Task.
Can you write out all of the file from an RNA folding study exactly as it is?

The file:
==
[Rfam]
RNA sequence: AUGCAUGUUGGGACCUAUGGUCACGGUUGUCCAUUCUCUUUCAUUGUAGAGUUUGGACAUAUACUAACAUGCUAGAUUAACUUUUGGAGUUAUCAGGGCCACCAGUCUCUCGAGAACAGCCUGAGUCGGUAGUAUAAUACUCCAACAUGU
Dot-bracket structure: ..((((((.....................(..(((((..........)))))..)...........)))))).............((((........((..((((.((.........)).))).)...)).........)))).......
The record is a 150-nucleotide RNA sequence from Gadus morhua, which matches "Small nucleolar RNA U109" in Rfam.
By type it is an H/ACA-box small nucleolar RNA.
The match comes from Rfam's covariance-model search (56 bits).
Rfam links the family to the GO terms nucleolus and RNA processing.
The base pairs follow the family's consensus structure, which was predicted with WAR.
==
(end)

[Rfam]
RNA sequence: AUGCAUGUUGGGACCUAUGGUCACGGUUGUCCAUUCUCUUUCAUUGUAGAGUUUGGACAUAUACUAACAUGCUAGAUUAACUUUUGGAGUUAUCAGGGCCACCAGUCUCUCGAGAACAGCCUGAGUCGGUAGUAUAAUACUCCAACAUGU
Dot-bracket structure: ..((((((.....................(..(((((..........)))))..)...........)))))).............((((........((..((((.((.........)).))).)...)).........)))).......
The record is a 150-nucleotide RNA sequence from Gadus morhua, which matches "Small nucleolar RNA U109" in Rfam.
By type it is an H/ACA-box small nucleolar RNA.
The match comes from Rfam's covariance-model search (56 bits).
Rfam links the family to the GO terms nucleolus and RNA processing.
The base pairs follow the family's consensus structure, which was predicted with WAR.